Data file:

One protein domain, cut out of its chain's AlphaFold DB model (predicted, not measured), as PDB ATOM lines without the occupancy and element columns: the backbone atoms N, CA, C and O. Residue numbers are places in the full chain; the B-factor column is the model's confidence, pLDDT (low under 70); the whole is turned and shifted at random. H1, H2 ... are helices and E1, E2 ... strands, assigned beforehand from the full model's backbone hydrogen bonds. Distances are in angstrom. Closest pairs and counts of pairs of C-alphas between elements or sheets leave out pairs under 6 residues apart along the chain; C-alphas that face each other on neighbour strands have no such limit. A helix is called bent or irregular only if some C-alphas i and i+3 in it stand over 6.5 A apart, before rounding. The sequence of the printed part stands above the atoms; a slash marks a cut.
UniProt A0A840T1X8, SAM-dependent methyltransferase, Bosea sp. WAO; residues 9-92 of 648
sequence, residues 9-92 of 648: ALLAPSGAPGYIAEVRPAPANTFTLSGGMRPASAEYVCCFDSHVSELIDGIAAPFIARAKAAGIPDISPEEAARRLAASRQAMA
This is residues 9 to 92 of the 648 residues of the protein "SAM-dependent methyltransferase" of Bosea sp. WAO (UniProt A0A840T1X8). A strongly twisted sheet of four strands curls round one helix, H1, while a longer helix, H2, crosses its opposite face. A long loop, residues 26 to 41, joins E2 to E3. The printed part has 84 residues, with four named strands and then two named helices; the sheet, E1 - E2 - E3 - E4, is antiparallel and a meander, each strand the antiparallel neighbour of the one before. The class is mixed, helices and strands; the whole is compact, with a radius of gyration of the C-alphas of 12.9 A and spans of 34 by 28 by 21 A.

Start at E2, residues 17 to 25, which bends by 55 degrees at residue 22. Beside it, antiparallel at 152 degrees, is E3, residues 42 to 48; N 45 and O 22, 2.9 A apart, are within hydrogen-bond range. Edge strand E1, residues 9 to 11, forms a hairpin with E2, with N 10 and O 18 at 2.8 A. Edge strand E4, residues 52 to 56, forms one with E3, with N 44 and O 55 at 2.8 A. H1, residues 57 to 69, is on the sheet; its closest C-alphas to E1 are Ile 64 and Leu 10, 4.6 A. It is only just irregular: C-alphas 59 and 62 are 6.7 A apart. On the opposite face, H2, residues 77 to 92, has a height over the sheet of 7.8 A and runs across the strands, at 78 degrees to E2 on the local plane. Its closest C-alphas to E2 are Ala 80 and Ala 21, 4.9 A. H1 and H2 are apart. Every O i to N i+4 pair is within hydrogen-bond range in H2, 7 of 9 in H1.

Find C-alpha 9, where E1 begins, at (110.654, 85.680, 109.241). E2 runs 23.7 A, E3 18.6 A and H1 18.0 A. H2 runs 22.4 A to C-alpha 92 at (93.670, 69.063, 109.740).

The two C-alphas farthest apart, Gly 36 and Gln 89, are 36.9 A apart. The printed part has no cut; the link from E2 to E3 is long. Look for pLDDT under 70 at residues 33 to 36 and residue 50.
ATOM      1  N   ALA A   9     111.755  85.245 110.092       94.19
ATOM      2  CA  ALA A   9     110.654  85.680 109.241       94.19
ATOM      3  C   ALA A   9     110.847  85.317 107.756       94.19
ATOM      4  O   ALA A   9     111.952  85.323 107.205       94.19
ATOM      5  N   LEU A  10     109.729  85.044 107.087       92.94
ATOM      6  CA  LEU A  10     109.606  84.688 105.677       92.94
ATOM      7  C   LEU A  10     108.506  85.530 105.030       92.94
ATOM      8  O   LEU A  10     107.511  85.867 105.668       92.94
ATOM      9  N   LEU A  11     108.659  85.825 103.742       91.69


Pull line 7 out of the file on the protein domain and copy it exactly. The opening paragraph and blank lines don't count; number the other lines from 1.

ATOM      1  N   ALA A   9     111.755  85.245 110.092       94.19